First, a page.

Search - Ram Narayan (Sarangi), Anindo Chatterjee (Tabla) :: Rag Shankara / Rag Mala in Jogia

Rag Shankara / Rag Mala in Jogia
Ram Narayan (Sarangi), Anindo Chatterjee (Tabla)
Rag Shankara / Rag Mala in Jogia
Genres: World Music, Pop
  •  Track Listings (2) - Disc #1


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CD Details

All Artists: Ram Narayan (Sarangi), Anindo Chatterjee (Tabla)
Title: Rag Shankara / Rag Mala in Jogia
Members Wishing: 1
Total Copies: 0
Label: Nimbus Records
Original Release Date: 4/19/1991
Re-Release Date: 12/2/1992
Genres: World Music, Pop
Styles: Far East & Asia, India & Pakistan, India
Number of Discs: 1
SwapaCD Credits: 1
UPCs: 710357524523, 083603524524

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CD Reviews

Virtuoso on brilliant form
Ragamala | UK | 01/20/2004
(5 out of 5 stars)

"Ram Narayan is the greatest living sarangi virtuoso, and this recording shows him in sparkling form.He plays two ragas on this well-recorded studio CD from Nimbus, with a generous total playing time of 71 minutes allowing an adequate exposition of each raga. The first is Shankara, a raga with both dignity and beauty. The beauty is established early on in the alap. The development of the raga continues through the alap into the jor, where the swooping, gliding and rise of the rapid note-patterns show the master is on superb form. Ram Narayan is joined eventually by Anindo Chaterjee on tabla, and the performances continues with a beautiful bandish in a slow teental, remarkable for the musicality and expression through Ram Narayan's superb bowing. The bandish ends after a display of the superbly executed tans which are Ram Narayan's trademark.The second piece is more relaxed, a Ragamala in Jogia. In ragamala the artist can deviate from the main raga into others, and Ram Narayan musicality allows him to weave in and out of other ragas seamlessly. This time the majority of the performance is accompanied by tabla, and the pace picks up to an exciting climax. Anindo Chaterjee is a perfect accompanist, with a wonderful crisp style and a sensitivity to the soloist's needs. He also, as demonstrated here, can develop some fine tabla improvisation in his own solo slots.The musicality of the ragas performed in this recording, and the fact that Ram Narayan was obviously in marvellous form, make this an excellent showcase of the artist, or a great introduction for those unfamiliar with the range and depth of the sarangi."
Unearthly Beauty
Patrick A Daley | Fredericton, New Brunswick | 07/01/2000
(5 out of 5 stars)

"A sarangi is a short, fat, bowed, multi-stringed instrument, about 30 or so inches long. It makes sounds like no other, varied and beautiful. According to the liner notes, it has been used mainly to accompany vocalists (for example, Sulochana Brahaspati on NI 5305 and Shruti Sadolikar on NI5346), but Ram Naryan and others have exploited its capabilites as a solo instrument. The sound can range from a little jagged, with lots of rosin, to plaintive or lyrical, to ethereal. Ram Naryan seems to make the most of it, and plays with the great concentration needed to play ragas lasting over 1/2 hour.I am not competent to comment on his execution of the raga forms, which as usual, start with exploratory solos, with the tambura coming in later, and the tabla joining last for a grand ending. But a sarangi does not sound anything like a violin or wooden flute (i.e., Hariprasad Chaurasia), much less a plucked instrument like a sitar or sarod. It has a totally different feel and range of expression. Anindo Chatterjee on the tabla is very effective, as well, and he appears on a number of Nimbus recordings. There is nothing else in the world which sounds like a sarangi. For a different sort of beauty, get this disc!"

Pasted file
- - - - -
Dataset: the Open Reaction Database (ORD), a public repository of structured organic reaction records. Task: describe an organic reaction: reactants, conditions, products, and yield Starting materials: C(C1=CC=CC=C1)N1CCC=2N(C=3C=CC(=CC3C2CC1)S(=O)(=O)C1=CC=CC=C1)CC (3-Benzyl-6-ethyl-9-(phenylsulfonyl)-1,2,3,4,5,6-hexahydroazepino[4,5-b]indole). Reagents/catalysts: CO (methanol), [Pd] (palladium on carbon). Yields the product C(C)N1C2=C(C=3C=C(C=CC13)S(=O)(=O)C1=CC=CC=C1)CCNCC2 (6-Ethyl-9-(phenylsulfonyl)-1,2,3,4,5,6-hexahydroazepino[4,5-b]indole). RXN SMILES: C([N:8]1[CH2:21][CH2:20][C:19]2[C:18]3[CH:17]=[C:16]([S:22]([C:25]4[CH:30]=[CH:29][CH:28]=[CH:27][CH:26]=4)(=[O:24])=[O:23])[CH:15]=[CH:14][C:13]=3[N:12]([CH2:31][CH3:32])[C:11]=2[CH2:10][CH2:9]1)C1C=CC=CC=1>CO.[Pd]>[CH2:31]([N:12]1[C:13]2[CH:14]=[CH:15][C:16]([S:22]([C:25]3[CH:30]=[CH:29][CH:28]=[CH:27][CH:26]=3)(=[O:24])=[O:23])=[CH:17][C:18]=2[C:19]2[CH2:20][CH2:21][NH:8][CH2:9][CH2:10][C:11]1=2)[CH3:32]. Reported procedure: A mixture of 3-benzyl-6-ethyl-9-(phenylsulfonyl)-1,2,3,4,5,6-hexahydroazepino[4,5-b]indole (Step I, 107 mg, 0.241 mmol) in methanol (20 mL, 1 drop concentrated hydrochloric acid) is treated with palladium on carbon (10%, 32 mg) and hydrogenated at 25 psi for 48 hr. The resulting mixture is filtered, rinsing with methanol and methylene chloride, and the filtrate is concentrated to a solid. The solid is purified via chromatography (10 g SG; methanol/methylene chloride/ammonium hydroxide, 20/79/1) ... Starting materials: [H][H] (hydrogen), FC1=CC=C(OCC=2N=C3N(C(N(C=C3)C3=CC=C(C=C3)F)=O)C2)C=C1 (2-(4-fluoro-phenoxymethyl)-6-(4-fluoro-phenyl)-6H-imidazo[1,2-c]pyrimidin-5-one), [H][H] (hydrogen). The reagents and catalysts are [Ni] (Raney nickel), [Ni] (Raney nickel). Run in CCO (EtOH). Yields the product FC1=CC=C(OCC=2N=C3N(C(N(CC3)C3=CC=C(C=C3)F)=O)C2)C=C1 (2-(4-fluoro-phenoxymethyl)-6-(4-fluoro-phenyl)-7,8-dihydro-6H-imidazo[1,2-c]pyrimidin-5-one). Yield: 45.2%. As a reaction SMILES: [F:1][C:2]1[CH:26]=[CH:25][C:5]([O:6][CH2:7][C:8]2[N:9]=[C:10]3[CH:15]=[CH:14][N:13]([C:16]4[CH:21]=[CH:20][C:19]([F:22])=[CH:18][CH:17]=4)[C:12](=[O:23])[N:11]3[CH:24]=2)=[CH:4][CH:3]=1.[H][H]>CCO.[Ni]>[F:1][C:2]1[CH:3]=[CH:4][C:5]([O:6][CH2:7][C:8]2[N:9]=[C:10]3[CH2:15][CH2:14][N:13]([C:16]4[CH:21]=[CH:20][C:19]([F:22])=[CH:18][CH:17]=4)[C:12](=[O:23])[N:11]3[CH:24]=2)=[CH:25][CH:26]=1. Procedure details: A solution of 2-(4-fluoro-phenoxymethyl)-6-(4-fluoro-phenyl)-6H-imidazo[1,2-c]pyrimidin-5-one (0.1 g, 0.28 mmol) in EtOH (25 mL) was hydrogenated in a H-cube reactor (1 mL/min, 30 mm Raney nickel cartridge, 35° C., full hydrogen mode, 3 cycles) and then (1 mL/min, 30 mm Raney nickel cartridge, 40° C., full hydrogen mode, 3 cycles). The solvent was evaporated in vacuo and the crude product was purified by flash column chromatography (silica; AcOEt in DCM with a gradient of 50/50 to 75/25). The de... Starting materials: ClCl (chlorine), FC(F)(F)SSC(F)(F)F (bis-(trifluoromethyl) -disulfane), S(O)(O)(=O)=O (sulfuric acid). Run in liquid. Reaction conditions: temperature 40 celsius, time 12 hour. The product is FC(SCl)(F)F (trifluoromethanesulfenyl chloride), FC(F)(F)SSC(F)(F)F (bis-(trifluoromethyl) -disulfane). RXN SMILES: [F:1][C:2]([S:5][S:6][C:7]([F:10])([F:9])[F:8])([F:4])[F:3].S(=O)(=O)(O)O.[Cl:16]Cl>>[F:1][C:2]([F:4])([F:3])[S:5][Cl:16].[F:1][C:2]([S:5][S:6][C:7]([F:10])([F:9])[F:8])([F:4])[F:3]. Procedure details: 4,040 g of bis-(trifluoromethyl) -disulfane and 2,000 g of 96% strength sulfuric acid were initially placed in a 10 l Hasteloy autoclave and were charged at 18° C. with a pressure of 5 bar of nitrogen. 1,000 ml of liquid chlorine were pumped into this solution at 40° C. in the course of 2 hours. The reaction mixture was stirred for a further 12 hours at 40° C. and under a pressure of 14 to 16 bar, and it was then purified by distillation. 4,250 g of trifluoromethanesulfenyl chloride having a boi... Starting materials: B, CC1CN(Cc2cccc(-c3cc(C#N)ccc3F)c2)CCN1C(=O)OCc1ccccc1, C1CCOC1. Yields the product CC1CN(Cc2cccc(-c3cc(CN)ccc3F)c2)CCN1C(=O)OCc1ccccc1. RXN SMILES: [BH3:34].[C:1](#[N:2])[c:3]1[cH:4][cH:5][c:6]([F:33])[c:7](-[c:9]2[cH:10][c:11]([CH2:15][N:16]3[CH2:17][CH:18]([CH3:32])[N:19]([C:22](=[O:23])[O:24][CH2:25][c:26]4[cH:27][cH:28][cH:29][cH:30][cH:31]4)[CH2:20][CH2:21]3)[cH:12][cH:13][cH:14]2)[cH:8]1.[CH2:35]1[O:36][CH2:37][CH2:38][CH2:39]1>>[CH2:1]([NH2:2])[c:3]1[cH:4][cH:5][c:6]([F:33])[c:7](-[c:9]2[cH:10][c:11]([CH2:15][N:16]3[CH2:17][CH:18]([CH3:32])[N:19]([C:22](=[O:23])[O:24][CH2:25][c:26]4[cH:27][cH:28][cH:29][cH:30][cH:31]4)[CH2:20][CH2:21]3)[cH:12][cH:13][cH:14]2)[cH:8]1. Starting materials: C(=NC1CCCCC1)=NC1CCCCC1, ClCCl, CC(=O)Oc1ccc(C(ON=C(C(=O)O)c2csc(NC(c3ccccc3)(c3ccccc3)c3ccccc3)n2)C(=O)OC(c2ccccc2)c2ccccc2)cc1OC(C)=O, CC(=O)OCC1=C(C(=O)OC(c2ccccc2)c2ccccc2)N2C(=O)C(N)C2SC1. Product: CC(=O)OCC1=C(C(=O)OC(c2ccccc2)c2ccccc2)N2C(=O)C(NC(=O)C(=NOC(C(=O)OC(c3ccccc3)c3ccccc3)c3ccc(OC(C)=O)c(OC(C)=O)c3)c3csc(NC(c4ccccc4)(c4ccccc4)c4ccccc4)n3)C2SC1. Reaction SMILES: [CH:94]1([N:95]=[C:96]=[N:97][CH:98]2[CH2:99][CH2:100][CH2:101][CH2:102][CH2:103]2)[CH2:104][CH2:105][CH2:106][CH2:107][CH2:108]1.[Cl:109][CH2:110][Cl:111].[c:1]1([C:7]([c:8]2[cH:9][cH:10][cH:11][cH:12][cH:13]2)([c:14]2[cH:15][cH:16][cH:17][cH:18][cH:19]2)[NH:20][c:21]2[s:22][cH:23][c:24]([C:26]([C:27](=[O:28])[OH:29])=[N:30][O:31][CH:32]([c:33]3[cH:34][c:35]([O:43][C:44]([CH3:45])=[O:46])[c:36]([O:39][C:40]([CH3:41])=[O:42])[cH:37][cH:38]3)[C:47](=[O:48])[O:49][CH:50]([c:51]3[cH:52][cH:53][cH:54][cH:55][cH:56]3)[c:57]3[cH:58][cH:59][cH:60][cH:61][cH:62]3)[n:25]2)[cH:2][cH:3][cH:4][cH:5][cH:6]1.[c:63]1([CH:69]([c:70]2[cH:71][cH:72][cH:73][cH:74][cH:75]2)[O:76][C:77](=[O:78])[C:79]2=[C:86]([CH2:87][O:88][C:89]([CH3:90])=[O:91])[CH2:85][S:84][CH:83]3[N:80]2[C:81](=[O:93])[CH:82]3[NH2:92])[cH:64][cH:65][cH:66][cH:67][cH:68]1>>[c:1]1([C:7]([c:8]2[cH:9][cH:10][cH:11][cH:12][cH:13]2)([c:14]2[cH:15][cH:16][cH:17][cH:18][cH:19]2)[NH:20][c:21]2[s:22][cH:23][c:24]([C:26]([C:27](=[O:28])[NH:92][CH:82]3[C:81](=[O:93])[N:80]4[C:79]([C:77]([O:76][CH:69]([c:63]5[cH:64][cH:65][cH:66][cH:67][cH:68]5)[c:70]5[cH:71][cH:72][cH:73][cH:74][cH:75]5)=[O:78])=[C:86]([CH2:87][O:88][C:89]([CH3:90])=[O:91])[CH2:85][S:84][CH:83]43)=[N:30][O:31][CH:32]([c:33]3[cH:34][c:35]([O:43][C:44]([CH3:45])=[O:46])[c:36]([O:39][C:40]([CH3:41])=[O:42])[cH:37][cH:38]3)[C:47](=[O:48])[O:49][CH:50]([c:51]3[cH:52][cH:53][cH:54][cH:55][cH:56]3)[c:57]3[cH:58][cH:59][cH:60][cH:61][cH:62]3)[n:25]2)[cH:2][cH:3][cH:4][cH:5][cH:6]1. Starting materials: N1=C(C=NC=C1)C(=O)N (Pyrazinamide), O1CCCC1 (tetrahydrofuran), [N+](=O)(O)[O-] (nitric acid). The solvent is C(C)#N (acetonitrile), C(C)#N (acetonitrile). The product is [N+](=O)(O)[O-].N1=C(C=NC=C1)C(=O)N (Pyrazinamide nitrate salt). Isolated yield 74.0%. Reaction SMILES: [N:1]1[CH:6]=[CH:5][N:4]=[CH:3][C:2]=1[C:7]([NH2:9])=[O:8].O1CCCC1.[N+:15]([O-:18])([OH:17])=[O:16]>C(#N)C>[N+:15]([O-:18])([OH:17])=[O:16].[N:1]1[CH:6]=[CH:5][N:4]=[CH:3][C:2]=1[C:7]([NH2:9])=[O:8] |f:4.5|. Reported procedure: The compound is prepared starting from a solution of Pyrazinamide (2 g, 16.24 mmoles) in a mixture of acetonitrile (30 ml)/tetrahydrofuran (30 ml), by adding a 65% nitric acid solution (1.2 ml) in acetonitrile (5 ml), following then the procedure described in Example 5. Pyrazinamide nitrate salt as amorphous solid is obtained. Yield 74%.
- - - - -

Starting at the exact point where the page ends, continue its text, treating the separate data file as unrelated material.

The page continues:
Raga Shankara is simply out of this world !!!
Patrick A Daley | 03/25/2002
(5 out of 5 stars)

"Raag shankara is a very emotional and dignified raag and for this reason it is recommended to be played at night time. The performance is very accurate and manifests the raag beautifully. Every time I hear it, the power of the raag is felt and emotions are stirred. It has always been more enjoyable to me when listening to it in the evening/night. After a long tiring day listening to shankara is a nice way to unwind and it undoubtedly has a relation to the human psyche and body clock at this time of the day. The way the artist has portrayed the style shows that he has a deep feeling and imagination, which the khyal style allows him to express. He appears to be very in touch with the raag and this, coupled with his immense skill on the sarangi, make for a superb performance. It comes as little surprise to me that when Pandit Ram Narayan gave a performance of this raag to an audience in Amsterdam, they were captivated and Joep Bor described it as "one of those rare moments where one becomes aware of the immense power of music". He goes on to describe how he has heard many other great Indian musicians playing for almost a quarter of a century but, "rarely have I seen a Western audience so enthralled, so carried away by raga music as this time in Amsterdam". This shows the accuracy of the performance and the excellent way the artist has so beautifully manifested a notoriously difficult raag through his sarangi."